irina_derevko: (J/I Waiting For You (_ladydisdain))
[personal profile] irina_derevko
Title/Prompt: Home At Last / May picture prompt "Life"
Fandom: Alias
Character: Irina Derevko
Pairing: Jack/Irina
Rating: PG-13
Warnings & Notes: Big, HUGE spoilers for series finale, "All The Time In The World". Also AU. Necessary AU. Not what I'd intended to post for ths month, but it's what I've got. Sorry.
Words: 1,845


The storage locker is empty when she arrives. As she'd expected it to be. For those who had been working here, this is over.

For them, this place is a reminder of things they'd rather forget.

She's early, but she isn't going to waste time waiting. She knows what to do, what can be left behind, what has to be taken.

Guns come down off the walls, racks of ammunition are rifled through for the calibers she needs.

This may not be necessary at all, but she wants- they want- to be prepared.

She tenses when she hears the door open, and her hand drops to the gun on the table before her; one she has picked up here, not one she'd brought with her, but the grip is perfect. Too small for his hands.

She hopes one of the others hasn't come back. They waited, wanting to be sure they had really gone, cleared out all of their own gear, claimed all that they intended to. If she has to, she will tell the truth, though she doesn't want to. The time hasn't yet come for them to know-

"Ah, good, you found it. I'd meant to give that to you several years ago, but it slipped my mind."

She smiles, and lowers the gun. She drops it carefully into one of the bags she's packed, before turning towards him. "Jack."

"Hello, sweetheart."

"You look good," she says as his arms slide around her, pulling her close.

"So do you," he says. His hand cups her cheek, stroking gently.

Six months. Six months, before they were sure. Six months, until the rubble was swept away. Until the children moved on. Six months of silence. Six months she spent hiding in the wilds of Siberia, places so far off the maps that not even her adventurous cousins ever wander there.

She doesn't know where he's been, and he'll probably never tell her. She had no need to know.

Six months with no contact, because it was the only way.

She'd gone nearly thirty years without speaking to him, and it was these six months she'd found nearly unbearable. She was a different woman thirty years ago, a woman who had not understood what she'd left behind.

Now she does, and she will not lose it again.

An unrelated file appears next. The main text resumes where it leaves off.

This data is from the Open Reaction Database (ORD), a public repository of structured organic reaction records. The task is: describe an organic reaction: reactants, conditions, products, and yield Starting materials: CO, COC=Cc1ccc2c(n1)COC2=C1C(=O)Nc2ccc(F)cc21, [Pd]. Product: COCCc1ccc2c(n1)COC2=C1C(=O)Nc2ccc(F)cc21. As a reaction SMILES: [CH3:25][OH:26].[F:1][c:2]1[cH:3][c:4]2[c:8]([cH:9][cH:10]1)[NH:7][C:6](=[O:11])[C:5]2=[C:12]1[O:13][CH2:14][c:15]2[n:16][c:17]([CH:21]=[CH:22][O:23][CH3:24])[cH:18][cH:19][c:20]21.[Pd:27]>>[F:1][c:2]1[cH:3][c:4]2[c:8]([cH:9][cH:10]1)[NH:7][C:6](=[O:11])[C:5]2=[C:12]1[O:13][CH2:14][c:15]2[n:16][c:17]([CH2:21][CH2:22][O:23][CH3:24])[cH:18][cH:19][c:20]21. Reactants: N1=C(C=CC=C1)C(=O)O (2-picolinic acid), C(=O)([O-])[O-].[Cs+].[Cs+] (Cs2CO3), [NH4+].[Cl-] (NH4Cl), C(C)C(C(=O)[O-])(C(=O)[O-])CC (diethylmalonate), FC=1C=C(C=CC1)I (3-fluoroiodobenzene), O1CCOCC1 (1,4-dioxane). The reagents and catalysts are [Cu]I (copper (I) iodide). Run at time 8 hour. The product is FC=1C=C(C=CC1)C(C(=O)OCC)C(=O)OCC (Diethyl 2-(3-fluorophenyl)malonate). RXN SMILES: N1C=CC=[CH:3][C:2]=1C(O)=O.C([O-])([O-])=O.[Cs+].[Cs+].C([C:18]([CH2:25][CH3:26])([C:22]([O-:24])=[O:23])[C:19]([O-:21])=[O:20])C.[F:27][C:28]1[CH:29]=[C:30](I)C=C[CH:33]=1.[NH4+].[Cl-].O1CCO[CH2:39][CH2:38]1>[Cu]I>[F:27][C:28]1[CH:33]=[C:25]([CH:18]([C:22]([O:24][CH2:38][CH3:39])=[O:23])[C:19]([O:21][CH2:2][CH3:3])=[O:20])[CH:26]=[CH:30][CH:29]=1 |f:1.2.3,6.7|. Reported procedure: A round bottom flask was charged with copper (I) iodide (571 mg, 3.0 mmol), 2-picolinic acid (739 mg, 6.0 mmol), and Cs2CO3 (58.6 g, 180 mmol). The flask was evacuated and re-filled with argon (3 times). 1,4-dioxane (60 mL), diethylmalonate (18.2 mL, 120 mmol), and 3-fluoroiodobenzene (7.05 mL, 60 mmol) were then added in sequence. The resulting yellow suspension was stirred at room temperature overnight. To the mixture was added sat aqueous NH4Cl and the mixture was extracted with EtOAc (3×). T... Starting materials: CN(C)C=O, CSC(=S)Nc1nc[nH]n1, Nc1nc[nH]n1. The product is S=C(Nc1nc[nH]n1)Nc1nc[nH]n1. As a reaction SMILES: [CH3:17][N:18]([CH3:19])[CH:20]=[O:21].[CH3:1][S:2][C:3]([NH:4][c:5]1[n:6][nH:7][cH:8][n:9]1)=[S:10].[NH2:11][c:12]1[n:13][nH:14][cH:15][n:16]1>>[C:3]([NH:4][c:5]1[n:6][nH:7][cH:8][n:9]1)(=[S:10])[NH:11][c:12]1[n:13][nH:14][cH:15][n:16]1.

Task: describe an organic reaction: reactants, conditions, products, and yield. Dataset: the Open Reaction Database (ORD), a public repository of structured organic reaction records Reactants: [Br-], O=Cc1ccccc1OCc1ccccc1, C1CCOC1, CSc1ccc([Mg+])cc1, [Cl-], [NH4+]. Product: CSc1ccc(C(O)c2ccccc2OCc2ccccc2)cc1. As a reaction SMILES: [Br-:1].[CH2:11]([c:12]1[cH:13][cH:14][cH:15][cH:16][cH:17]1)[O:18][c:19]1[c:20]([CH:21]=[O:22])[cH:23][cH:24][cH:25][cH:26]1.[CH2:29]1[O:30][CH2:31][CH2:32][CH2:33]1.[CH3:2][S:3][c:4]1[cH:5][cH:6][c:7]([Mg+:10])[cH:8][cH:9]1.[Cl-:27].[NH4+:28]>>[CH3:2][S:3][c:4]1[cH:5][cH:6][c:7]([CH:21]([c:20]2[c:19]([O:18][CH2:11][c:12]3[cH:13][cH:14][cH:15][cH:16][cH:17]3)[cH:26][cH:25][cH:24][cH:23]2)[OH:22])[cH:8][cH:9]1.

Their first kiss in six months is rough and needy, and as long as it can be, considering that they can't stay here any longer than absolutely necessary.

In a way this is necessary. She needs this like air; for the last six months she has been slowly suffocating for the lack of it.

"God," he says, "God, it's good to see you. To feel you."

"You, too," Irina replies. Her hands rest on his chest, over the soft grey wool of his sweater. No more suits. No more ties. She's going to have to learn, all over again, how to remove someone else's jeans. She lets her hands slide down to his waist, thinking of that-

He groans, then draws a gasping breath that becomes her name. "Irina."

"You have always been," she tells him with a slow smile, "such a distraction, Jack."

He laughs. "I learned from the best, sweetheart."

Irina chuckles softly. Then, "I couldn't find the sniper rifle."

He moves away from her- she notes the removal of his hands with a sense of loss, and with the knowledge that he won't go far. Not ever again.

Jack opens a trunk, checking that all the pieces are there, then snaps it closed again. "The new one? I willed it to Sydney, along with a few other things."

She raises an eyebrow. "Jack..."

"It has," he tells her, trying not to smile, "sentimental value."

"I'm sure she appreciates it very much." She nods to the trunk. "Your spare?"

"Still good as new."

Irina nods. "Of course."

"What have you got?"

As she runs down the list of things she's already gathered, he nods. It wouldn't do to take too much, or to take things whose absence will be noted. But if a few things vanish, good pieces that anyone in the business might have a use for, Sydney and the others will only think that another of Jack Bristow's old friends- good, solid men of the old CIA days, dangerous, implacable, and unerringly loyal- have come to pay their respects as he would have wanted them to.

"It's enough, I think," he says.

Irina looks at him for a moment. "Are you sure?"

He is looking a bit longingly at several coils of detonator cord and other explosive components, but he nods once, decisively. "I have what I need."

"So do I," Irina says.

The last of the supplies and weapons are loaded into the car. Together, then, they take one last look around the storage locker.

"Are you ready?" he asks at last.

She nods. "Are you?"

"Yes." He reaches for her hand, and as their fingers intertwine, she holds on tightly. "Do you think it worked?"

"It worked," Irina says. "Trust me."

It's the second time she has been buried; other women with her face. Jack has never been down this road before, and he's been following her lead. She knows he is uncomfortable with this- they work best together when neither leads or follows, but when they walk exactly in step. As they do now.